Auction PR Publicity Announcements News and Information
Auction PR Publicity Announcements News and Information


(BRISTOL, Conn.) – Tim’s, Inc., will hold its 19th annual Cabin Fever Auction on Sunday, March 27, but not in the usual venue. In the past, Tim’s conducted the yearly event at the Litchfield Firehouse in Litchfield. But this year, a combination of factors led to the decision to hold the auction in the Tim’s, Inc. showroom, at 1185 Farmington Avenue (Rte. 6) in Bristol.

“For openers, we’ve had a simply awful winter, weather-wise, and I just can’t take the chance we’ll be snowed out at the firehouse,” said Tim Chapulis of Tim’s, Inc. “Transporting all that merchandise from our facility to Litchfield and getting it all set up, which takes more than a month to do, would have been a disaster if we ended up having to cancel due to the weather.”

For the first time ever, the showroom will have a large, 55-inch TV monitor mounted in the second floor, showing all of the lots as they come up for bid. Also for the first time, Tim’s, Inc., will utilize an online biding platform: “Even if the weather is bad, people will be able to bid from the comfort of their homes, at their computer,” Mr. Chapulis said.

The auction will feature something for just about everybody. The 400+ mostly fresh-to-the-market lots will include Part 2 of rare and vintage clocks from the collection of Richard Baldwin of Terryville, Conn. (Tim’s, Inc., conducted Part 1 of the collection in 2009), plus items from the historic Beleden Mansion in Bristol (to include wonderful Victorian furniture pieces).

The roughly 100 vintage clocks will comprise Part 2 of the Richard Baldwin collection, with many rare labels and makers represented. Mr. Baldwin was a direct descendant of Eli Terry, the renowned Connecticut clock maker (and after whom Terryville was named). Eli Terry was the first to mass manufacture clocks, in the early 1800s. Seth Thomas was one of his apprentices.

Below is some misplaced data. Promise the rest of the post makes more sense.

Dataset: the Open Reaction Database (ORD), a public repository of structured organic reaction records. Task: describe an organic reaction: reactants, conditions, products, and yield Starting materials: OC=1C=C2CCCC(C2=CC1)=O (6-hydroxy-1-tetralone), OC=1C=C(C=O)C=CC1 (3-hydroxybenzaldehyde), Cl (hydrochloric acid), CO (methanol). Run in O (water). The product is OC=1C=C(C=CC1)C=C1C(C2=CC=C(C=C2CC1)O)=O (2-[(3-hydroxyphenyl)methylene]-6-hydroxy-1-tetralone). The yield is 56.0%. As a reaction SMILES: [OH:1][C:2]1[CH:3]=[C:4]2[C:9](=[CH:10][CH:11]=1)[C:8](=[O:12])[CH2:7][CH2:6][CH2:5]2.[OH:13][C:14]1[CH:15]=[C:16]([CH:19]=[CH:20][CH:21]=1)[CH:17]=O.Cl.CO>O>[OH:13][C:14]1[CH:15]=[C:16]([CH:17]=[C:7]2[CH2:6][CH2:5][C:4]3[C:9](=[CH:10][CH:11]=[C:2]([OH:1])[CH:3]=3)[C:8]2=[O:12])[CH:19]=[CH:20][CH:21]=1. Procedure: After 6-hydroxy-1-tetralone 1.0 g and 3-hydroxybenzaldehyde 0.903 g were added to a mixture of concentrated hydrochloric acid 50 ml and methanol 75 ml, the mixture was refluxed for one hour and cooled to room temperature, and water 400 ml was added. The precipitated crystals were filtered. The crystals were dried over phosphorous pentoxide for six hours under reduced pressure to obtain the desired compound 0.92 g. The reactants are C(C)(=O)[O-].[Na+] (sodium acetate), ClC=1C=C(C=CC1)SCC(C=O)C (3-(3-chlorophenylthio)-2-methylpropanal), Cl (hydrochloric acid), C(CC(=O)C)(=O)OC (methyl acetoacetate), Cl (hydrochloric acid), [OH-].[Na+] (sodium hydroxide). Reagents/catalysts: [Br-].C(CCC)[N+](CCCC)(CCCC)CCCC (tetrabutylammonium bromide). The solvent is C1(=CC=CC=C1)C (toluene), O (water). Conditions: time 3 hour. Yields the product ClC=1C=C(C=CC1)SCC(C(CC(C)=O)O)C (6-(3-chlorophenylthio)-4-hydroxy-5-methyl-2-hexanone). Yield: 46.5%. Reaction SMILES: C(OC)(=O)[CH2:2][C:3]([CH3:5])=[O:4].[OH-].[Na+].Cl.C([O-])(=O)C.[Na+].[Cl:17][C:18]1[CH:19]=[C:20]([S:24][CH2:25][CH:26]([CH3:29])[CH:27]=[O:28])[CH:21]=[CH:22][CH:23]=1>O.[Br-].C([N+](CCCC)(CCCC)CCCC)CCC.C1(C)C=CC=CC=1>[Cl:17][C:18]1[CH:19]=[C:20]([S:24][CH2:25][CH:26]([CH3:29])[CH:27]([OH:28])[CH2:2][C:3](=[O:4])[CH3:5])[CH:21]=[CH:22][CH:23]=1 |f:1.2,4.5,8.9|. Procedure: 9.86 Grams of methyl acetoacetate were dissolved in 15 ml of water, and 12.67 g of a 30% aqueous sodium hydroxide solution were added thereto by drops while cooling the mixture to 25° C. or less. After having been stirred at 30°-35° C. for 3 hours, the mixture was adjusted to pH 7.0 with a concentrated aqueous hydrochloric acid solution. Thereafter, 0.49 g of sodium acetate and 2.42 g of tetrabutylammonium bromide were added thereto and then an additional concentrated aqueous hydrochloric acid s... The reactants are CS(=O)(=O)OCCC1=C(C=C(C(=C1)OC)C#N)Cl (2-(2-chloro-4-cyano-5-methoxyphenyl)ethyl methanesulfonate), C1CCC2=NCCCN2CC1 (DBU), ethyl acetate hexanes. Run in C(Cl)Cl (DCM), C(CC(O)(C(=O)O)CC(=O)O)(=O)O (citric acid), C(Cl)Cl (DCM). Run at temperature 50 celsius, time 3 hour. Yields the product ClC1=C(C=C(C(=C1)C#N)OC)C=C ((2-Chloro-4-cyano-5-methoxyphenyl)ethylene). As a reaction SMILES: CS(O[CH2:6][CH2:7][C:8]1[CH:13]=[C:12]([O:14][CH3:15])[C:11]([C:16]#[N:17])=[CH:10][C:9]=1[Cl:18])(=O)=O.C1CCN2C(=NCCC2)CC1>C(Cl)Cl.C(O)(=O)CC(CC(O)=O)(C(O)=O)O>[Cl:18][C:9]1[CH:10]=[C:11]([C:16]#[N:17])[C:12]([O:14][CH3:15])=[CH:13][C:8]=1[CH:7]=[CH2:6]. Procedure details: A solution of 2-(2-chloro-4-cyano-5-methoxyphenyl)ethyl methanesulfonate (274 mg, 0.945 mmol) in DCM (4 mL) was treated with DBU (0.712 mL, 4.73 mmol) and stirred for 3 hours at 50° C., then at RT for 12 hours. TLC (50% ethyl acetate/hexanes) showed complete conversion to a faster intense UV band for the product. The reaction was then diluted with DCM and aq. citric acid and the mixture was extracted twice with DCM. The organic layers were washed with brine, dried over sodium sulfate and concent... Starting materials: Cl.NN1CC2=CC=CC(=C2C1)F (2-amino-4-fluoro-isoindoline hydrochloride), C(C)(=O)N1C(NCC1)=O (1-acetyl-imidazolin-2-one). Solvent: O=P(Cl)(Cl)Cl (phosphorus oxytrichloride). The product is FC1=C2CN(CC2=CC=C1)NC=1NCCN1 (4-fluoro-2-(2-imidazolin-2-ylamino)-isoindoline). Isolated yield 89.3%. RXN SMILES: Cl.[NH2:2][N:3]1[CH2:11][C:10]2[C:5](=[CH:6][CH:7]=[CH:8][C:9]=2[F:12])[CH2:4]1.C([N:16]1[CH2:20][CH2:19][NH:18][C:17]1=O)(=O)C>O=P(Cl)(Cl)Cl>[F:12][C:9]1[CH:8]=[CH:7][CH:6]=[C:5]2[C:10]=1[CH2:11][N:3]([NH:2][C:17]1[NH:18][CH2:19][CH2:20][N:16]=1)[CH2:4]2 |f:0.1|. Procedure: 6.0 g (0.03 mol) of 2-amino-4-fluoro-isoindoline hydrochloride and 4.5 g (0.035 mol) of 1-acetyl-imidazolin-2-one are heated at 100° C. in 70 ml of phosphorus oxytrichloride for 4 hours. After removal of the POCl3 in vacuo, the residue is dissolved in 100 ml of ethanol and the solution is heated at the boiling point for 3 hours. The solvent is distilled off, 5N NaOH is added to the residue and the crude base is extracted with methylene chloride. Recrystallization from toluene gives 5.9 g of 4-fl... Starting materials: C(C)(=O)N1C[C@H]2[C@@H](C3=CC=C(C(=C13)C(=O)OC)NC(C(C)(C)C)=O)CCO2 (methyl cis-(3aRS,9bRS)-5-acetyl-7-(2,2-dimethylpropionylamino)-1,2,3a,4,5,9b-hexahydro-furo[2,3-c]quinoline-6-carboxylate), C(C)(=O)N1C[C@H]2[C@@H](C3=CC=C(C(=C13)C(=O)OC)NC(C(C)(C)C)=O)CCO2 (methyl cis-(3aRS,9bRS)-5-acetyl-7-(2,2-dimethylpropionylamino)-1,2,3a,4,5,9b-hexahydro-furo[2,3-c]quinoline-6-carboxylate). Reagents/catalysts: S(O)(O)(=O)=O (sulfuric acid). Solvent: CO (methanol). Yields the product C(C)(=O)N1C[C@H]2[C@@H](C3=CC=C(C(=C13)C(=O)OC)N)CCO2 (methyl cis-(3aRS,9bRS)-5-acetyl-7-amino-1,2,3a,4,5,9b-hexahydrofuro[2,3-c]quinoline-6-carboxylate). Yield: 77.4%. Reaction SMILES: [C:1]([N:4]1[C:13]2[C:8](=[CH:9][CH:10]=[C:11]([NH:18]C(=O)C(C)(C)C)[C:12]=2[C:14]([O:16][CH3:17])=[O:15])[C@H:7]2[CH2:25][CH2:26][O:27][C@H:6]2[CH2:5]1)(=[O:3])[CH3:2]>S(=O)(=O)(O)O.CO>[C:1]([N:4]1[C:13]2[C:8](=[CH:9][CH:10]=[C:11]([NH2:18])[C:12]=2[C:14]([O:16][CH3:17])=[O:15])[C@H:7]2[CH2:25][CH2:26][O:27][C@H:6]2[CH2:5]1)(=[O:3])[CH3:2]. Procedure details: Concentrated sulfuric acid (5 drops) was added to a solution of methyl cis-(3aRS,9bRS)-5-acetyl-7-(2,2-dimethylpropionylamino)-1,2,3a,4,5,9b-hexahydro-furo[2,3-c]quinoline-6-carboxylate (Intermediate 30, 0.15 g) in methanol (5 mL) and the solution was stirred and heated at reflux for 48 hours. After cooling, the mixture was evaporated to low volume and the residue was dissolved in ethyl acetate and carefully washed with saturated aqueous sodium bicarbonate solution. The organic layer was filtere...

One clock in particular that’s expected to generate an intense bidding war is a circa-1830 Eli Terry, Jr. transitional 30-hour woodworks clock in a stencil quarter-column and splat mahogany veneer (short) case. The exceedingly rare clock, made in Plymouth, Conn., features pillar and scroll feet, a full eagle in flight at the top and cannons and other armaments below.

The auction will also boast stunning bronzes, vintage lamps, at least eight music boxes (some by Regina), dazzling estate jewelry and several eye-popping treats, like an extremely rare cast-iron Victorian floor safe, three period stoves, a great folk art carved decoy from an estate in Chatham, Mass. (Cape Cod) and attributed to the renowned maker Crowell, an early ‘Buster Cherries’ slot machine, a 1950s-era Fender double-neck Stringmaster lap steel guitar, and an authentic signed photo of Babe Ruth, dated May 22, 1948, with the envelope it was mailed in.

The action will kick off at noon (EST) with one lot of over 40 gold and silver estate coins. That will be followed by silver coin sets from Star Trek and Disney (Mickey Mouse), full one-ounce silver coins and Pinocchio sterling silver commemorative coins in presentation books. All are expected to do well, as precious metals continue to appreciate against a sagging dollar.

Much of the period furniture in the auction will come from the Beleden Mansion, an elegant, 20-room Gilded Age structure begun in 1908 and completed the following year. The original occupant was William Sessions, of Sessions clocks fame (and there will be Sessions clocks in the sale). In its 100+-year history, Beleden Mansion has only been in three families.

Furniture slated to cross the block will include a beautifully grained, late 19th century English drop-front travel desk with a presentation plaque, indicating it was given in Nov. 1888 to “Bro. W. A. Clarke” by members of Lodge 384 of the Loyal Caledonian Corks, a social club of the time; and a lovely rosewood furniture group consisting of ladies’ chairs, a loveseat and sofa, all purchased at the famous Paris Exhibition of 1889 and owned by the same family ever since.